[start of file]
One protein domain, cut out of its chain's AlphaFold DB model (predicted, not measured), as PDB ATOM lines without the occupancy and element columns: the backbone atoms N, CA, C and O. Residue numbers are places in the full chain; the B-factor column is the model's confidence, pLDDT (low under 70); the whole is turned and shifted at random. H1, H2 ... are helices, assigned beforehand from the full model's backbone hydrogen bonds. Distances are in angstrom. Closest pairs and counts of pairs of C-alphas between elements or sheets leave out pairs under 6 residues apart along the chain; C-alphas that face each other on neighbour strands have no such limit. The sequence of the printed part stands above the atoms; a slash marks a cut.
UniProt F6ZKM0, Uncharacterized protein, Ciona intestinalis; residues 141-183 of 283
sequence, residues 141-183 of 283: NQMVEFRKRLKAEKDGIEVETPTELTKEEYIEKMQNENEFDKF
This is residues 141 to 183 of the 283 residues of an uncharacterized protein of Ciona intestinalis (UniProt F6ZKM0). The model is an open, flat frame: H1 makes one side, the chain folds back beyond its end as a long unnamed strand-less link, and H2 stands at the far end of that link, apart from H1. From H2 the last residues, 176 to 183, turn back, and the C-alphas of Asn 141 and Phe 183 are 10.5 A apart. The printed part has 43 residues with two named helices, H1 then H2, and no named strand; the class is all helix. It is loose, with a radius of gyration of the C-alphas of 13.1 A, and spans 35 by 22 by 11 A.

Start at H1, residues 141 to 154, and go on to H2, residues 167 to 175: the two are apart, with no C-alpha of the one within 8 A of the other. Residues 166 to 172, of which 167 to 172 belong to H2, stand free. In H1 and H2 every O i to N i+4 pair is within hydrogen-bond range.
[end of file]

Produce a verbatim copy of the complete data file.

One protein domain, cut out of its chain's AlphaFold DB model (predicted, not measured), as PDB ATOM lines without the occupancy and element columns: the backbone atoms N, CA, C and O. Residue numbers are places in the full chain; the B-factor column is the model's confidence, pLDDT (low under 70); the whole is turned and shifted at random. H1, H2 ... are helices, assigned beforehand from the full model's backbone hydrogen bonds. Distances are in angstrom. Closest pairs and counts of pairs of C-alphas between elements or sheets leave out pairs under 6 residues apart along the chain; C-alphas that face each other on neighbour strands have no such limit. The sequence of the printed part stands above the atoms; a slash marks a cut.
UniProt F6ZKM0, Uncharacterized protein, Ciona intestinalis; residues 141-183 of 283
sequence, residues 141-183 of 283: NQMVEFRKRLKAEKDGIEVETPTELTKEEYIEKMQNENEFDKF
This is residues 141 to 183 of the 283 residues of an uncharacterized protein of Ciona intestinalis (UniProt F6ZKM0). The model is an open, flat frame: H1 makes one side, the chain folds back beyond its end as a long unnamed strand-less link, and H2 stands at the far end of that link, apart from H1. From H2 the last residues, 176 to 183, turn back, and the C-alphas of Asn 141 and Phe 183 are 10.5 A apart. The printed part has 43 residues with two named helices, H1 then H2, and no named strand; the class is all helix. It is loose, with a radius of gyration of the C-alphas of 13.1 A, and spans 35 by 22 by 11 A.

Start at H1, residues 141 to 154, and go on to H2, residues 167 to 175: the two are apart, with no C-alpha of the one within 8 A of the other. Residues 166 to 172, of which 167 to 172 belong to H2, stand free. In H1 and H2 every O i to N i+4 pair is within hydrogen-bond range.